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$.fn.annotateEdit = function(image, note) {
    if (note) {
        this.note = note;
    } else {
        var newNote = new Object();
        newNote.id = "new";
        this.note = newNote;
var mynote = this.note;

form.find(':radio').change(function() {
    var vacancy = $(this).attr('value');
    mynote.vacancy = vacancy;

Is it possible to access "this.note" from the change() handler without defining "mynote"?

share|improve this question
Thanks for all the uber fast accurate replies. I can only pick one as answer, so I'll go with the simplest - the "that" pattern. But the others are definitely not any less valuable. – lkraav Feb 5 '12 at 16:18
up vote 27 down vote accepted

I use a pattern like this so I can access anything in the enclosing scope:

var that = this;

form.find(':radio').change(function () {
    that.note.vacancy = $(this).attr('value');

I am a fan of this pattern because it makes the code a little more readable. In my opinion, it is clear what it being accessed is part of the enclosing scope (as long as the usage of that is consistent).

share|improve this answer
Have seen this pattern a few times before, but its similar to his mynote definition, no? – gideon Feb 5 '12 at 16:11
Similar but not quite, var mynote = this.note limits him to just using the note variable, but my method lets him access anything in the scope. It makes the code a little more readable because it is clear what it being accessed (as long as you are consistent with the usage of that). – Alec Gorge Feb 5 '12 at 16:13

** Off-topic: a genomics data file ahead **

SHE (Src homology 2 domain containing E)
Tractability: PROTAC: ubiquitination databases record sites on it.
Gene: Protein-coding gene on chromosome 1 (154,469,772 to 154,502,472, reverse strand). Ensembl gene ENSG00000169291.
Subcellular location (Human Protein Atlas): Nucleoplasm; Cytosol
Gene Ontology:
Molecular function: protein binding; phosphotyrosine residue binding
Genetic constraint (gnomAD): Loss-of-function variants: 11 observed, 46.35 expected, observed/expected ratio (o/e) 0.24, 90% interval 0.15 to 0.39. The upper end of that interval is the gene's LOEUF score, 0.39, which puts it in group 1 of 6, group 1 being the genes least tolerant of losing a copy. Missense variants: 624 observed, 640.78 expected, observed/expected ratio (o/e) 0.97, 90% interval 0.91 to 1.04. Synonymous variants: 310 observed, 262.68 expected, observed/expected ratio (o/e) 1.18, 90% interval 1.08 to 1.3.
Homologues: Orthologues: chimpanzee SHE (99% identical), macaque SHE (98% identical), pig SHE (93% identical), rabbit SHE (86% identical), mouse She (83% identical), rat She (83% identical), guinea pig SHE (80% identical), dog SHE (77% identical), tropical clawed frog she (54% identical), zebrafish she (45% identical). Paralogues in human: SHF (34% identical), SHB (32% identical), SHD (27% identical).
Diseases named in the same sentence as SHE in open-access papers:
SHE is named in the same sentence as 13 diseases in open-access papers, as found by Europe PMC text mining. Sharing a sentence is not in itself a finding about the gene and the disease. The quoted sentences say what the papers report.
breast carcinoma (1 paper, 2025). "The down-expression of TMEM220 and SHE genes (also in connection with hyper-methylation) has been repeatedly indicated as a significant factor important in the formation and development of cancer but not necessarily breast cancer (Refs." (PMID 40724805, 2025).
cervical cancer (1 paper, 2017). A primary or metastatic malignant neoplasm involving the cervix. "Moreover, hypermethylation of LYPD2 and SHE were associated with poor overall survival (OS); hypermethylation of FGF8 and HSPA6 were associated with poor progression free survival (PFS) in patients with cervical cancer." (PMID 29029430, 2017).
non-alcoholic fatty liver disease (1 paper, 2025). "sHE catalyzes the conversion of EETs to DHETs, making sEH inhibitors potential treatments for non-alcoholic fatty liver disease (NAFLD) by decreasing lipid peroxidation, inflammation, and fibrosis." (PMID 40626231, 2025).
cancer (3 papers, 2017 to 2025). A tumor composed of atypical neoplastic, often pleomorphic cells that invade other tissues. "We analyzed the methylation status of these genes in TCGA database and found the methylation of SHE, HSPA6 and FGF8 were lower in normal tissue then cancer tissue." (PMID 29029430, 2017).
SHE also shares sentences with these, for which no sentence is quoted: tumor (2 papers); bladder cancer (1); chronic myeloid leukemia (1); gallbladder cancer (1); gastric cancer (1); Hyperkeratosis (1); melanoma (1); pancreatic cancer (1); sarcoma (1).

True, yea I guess thats why I see this a lot of places in JS code :) – gideon Feb 5 '12 at 16:15

Use $.proxy to bind it to a function...

   // Returns a function-------v
form.find(':radio').change( $.proxy(function() {

    var vacancy = $(this).attr('value');
    mynote.vacancy = vacancy;

}, this) );
//   ^---- ...that has its "this" value set as this argument.
share|improve this answer
I see using $.proxy as a more elegant solution, but would like to understand: is this better solution from the one that has been accepted as an answer or not? whats the difference? – Shaunak Jan 22 '13 at 4:29

Check this - http://api.jquery.com/bind/ and "Passing event data" You can do something like this :

form.find(':radio').bind("change", {
context : this
}, function(event){
share|improve this answer

There is no dedicated language mechanism for it. The common pattern is to store the this in local (closure) variable (often named self or that) of the outer function:

var self = this;
var innerFunction = function() {
    self.x = 1;
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